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At some point after the conclusion of the 2016 Summer Olympic Games in Rio de Janeiro, officials will start testing for a new performance-enhancing drug: Blood.
Synthetic DNA that codes for erythropoietin, or EPO, enhances production of red blood cells, leading to improved athletic performance. It isn’t new to competitive athletics — it ended Lance Armstrong’s cycling career — but Olympic athletes have never been tested for it.
The International Olympic Committee has gone to great lengths through rules and testing to keep performance enhancing drugs out of the Games, but researchers say advanced anti-doping techniques promise to find current and past use.
The IOC is looking into genetic tests for doping not only because past use of substances such as human growth hormone and IGF-1 can be detected months after athletes stop using them, but because of the potential prevalence for EPO or other cell doping not caught by current testing methods.
“In the future, athletes may transplant cells to improve heart and muscle strength and endurance,” Sundberg told Chemical and Engineering News. “You might think it sounds like a bit of science fiction, but it might quite soon not really be so.”
Lance Armstrong was caught using a plethora of banned substances, including cortisone, HGH and testosterone, but his use of EPO and blood doping is not among the more well-known methods of cheating. Retroactive testing found he was using the substance as far back as 1999, which is why his medals and wins were stripped by cycling officials going back to 1998.
There are several tests for EPO, Sundberg said. One expected to be used with Olympic athletes looks for differences between naturally-coded EPO and synthetic EPO DNA inserted as part of gene therapy. Other techniques look at sugars on the protein, which Sundberg said can be a “smoking gun” for gene doping.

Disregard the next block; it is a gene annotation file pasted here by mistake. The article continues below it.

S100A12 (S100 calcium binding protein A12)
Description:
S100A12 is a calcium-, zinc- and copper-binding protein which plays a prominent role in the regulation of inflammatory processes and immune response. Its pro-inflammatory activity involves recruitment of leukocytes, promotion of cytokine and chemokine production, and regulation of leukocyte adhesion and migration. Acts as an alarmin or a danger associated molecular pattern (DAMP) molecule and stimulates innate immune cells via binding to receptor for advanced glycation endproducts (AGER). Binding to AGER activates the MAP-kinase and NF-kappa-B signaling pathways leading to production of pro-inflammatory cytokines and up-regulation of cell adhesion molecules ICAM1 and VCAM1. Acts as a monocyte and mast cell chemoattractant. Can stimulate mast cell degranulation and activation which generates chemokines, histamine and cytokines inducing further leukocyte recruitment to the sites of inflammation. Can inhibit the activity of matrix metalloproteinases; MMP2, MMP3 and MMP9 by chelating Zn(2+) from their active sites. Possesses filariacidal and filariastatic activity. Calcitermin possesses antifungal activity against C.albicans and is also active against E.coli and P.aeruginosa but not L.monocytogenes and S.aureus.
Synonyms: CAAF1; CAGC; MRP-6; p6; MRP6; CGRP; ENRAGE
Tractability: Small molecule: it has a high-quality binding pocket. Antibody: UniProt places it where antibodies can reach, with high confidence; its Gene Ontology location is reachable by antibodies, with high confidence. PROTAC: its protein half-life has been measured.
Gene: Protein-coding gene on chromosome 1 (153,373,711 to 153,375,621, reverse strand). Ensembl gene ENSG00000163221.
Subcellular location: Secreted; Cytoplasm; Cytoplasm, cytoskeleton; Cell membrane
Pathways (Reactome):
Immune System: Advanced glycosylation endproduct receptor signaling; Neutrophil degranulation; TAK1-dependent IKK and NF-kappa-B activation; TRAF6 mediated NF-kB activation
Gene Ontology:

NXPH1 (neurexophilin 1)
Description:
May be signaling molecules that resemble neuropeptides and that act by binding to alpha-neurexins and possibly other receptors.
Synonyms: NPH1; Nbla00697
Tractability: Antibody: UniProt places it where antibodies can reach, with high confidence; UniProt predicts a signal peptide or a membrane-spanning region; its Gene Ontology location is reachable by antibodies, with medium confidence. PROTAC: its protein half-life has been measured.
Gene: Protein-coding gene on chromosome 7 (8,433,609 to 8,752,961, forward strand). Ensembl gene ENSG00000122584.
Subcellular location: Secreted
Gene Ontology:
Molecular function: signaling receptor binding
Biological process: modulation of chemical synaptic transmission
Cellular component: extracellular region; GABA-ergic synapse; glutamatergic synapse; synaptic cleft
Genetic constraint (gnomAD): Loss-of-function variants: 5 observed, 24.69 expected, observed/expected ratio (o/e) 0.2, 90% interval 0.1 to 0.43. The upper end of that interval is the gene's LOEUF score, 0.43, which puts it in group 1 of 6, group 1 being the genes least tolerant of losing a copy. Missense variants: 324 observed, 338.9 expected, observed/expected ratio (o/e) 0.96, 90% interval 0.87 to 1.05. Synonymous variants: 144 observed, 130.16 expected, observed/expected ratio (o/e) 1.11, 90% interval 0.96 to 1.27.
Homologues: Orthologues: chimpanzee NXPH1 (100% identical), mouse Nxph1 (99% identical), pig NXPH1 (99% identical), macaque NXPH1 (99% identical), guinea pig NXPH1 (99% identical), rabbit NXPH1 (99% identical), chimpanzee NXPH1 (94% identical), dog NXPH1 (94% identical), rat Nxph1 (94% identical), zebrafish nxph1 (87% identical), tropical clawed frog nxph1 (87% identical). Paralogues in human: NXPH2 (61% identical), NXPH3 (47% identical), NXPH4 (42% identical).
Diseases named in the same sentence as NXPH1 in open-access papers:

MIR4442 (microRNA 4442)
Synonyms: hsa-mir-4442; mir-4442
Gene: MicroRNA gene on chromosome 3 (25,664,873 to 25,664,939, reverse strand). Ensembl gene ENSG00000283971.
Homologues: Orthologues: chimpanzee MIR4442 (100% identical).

Retroactive testing has been effective at measuring true levels of Olympic athlete doping in the past. Fluid samples from athletes at the Beijing Olympics in 2008 and London in 2012 showed 8 percent of athletes using banned substances — a significant increase from the 1 percent seen in previous Olympics.
Gene therapy is only now coming into popular focus as a method of disease treatment, but it has been looked at for more than a decade by Olympic and athletics organizations as gene doping was prohibited from use in 2003.
In 2006, a coach with the German Athletics Association was shown in emails to have requested EPO doping products as well, suggesting the method is not news to high-level athletes.
Although Sundberg said there is no evidence suggesting athletes in Rio have used gene doping, based on history, and the desire of all athletes to find an edge over their opponents, the lack of evidence could be blamed on one simple fact: “The test has never been used before.”